Tuesday, May 5, 2009


The tax professional community was truly pleased when the annual dreaded Alternative Minimum Tax (AMT) “patch” was passed as part of ARRA 2009 in February. We would not have to wait until the last minute to see if many more of our clients would be falling victim to the dreaded alternative tax – or be faced with unnecessary delays in processing tax returns next tax filing.

The only downside is that early passage of the patch meant that Congress would not be dealing with the issue of doing away completely with, or substantially reforming, the dreaded ATM in 2009. Once again Congress took the easy and lazy way out. We can only hope that when the Tax Code is completely rewritten in 2010, as many of us expect it will, the dreaded AMT is finally put to rest.

As has been the custom with the annual AMT patches the exemption amounts are slightly increased. For 2009 the exemption amounts are –

· $70,950 for married couples filing a joint return and surviving spouses,
· $46,700 for Single, and Head of Household, filers, and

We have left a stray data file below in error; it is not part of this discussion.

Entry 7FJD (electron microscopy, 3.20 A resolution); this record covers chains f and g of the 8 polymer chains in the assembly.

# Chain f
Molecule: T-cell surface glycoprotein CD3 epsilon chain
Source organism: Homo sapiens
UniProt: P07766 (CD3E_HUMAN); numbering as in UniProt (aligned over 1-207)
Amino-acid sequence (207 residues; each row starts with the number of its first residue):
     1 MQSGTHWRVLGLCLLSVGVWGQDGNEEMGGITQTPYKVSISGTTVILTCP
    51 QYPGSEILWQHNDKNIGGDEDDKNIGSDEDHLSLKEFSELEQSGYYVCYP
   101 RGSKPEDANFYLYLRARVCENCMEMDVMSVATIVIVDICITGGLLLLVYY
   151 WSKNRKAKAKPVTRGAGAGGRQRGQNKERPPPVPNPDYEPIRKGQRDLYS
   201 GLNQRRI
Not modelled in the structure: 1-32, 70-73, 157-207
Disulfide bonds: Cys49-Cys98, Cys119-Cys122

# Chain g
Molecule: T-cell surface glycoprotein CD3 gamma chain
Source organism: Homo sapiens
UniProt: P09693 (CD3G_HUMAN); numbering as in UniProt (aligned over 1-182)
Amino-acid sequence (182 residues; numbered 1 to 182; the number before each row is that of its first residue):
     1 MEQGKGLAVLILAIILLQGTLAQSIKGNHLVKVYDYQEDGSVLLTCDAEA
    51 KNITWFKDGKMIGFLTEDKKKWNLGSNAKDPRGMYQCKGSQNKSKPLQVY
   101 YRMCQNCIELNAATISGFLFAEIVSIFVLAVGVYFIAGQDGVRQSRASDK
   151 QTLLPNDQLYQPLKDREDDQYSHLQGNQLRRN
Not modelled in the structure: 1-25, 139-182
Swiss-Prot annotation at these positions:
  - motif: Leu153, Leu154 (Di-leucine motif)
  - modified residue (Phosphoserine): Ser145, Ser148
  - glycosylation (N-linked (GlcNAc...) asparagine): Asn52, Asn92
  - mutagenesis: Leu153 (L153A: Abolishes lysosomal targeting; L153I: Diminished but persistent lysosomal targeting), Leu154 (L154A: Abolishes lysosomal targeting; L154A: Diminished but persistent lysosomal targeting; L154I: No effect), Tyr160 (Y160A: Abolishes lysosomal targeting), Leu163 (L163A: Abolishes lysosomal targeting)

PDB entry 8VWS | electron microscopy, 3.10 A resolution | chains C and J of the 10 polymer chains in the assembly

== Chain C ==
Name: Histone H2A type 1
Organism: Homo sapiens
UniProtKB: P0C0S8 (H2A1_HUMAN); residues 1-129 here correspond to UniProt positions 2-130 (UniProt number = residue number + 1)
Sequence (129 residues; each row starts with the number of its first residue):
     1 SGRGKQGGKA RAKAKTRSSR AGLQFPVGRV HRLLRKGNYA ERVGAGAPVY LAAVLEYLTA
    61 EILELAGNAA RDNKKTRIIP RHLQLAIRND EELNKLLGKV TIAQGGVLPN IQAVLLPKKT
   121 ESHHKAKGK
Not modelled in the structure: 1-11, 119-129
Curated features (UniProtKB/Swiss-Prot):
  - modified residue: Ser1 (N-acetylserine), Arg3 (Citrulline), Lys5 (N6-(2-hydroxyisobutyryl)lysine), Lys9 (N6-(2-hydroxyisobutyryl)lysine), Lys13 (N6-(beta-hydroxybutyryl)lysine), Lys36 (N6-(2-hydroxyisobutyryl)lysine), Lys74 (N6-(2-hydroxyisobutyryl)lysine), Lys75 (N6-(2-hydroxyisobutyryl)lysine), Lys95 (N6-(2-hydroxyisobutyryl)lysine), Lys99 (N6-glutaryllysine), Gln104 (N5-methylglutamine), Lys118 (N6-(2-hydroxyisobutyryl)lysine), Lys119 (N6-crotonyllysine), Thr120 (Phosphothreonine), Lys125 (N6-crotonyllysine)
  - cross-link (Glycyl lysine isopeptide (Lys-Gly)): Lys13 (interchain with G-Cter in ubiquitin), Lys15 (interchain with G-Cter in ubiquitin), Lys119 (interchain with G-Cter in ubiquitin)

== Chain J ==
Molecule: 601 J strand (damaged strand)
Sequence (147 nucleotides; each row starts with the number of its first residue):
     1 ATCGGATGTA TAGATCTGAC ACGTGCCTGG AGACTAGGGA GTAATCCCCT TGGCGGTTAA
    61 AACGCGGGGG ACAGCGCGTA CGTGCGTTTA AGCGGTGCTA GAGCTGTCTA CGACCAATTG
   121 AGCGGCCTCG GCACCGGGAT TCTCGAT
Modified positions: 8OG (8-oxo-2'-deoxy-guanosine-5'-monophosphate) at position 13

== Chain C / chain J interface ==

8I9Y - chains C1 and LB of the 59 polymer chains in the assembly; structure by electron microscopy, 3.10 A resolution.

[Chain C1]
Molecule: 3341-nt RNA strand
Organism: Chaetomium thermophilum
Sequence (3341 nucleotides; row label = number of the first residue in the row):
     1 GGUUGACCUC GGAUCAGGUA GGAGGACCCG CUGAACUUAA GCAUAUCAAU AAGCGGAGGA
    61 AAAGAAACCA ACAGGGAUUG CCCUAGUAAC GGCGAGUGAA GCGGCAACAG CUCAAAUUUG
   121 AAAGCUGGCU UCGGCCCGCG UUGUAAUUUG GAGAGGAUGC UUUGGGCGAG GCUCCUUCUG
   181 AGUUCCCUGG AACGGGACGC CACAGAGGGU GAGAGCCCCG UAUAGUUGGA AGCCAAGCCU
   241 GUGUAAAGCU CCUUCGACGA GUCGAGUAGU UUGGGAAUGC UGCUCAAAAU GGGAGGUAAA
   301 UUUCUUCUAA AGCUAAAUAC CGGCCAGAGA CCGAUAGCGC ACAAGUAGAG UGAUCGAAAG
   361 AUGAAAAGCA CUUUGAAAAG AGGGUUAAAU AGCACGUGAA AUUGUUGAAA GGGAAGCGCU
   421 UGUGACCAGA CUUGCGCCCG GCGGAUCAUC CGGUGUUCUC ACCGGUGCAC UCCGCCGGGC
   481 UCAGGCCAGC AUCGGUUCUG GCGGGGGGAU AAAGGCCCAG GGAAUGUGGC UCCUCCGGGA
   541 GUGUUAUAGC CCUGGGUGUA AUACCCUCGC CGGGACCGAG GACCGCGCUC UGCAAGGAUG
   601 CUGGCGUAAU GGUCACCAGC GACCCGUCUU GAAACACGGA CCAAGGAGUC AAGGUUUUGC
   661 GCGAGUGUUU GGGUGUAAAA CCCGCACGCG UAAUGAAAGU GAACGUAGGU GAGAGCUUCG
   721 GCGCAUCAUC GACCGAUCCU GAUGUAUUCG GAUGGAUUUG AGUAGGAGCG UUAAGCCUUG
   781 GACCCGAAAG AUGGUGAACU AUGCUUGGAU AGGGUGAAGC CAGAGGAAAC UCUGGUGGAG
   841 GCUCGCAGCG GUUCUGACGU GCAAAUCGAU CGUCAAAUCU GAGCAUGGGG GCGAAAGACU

· $35,475 for married taxpayers filing separate returns.

The fix also extends and expands the ability of taxpayers to claim personal tax credits against the dreaded AMT.

CCH reports that the 2009 patch will keep about 26 Million taxpayers from falling victim to the dreaded AMT.

ARRA 2009 also excludes from taxable income up to $2,400 of unemployment compensation benefits received in 2009 only. Surprisingly there is no income limitation and no phase-out based on AGI or MAGI. So if you receive $2,200 in unemployment benefits in 2009 these benefits are totally tax-free. If you receive $3,000 in benefits only $600 will be taxed.

Historically unemployment compensation was always exempt from federal income tax. It first became partially taxable in 1979 and eventually became fully taxable, regardless of one's level of income. When it was first taxed my mentor Jim Gill and I said to each other, “the next thing you know they are going to start taxing Social Security.” And guess what – Social Security benefits became partially taxable in 1984!

The “stimulus bill” also increases the Earned Income Credit, the biggest federal welfare program, for working families with three or more children and extends the availability of the credit for married couples by increasing the beginning point of the phase-out for tax years 2009 and 2010. Also increased for tax years 2009 and 2010 is the “refundable” portion of the Child Tax Credit. So look for increased tax fraud on 2009 and 2010 returns.


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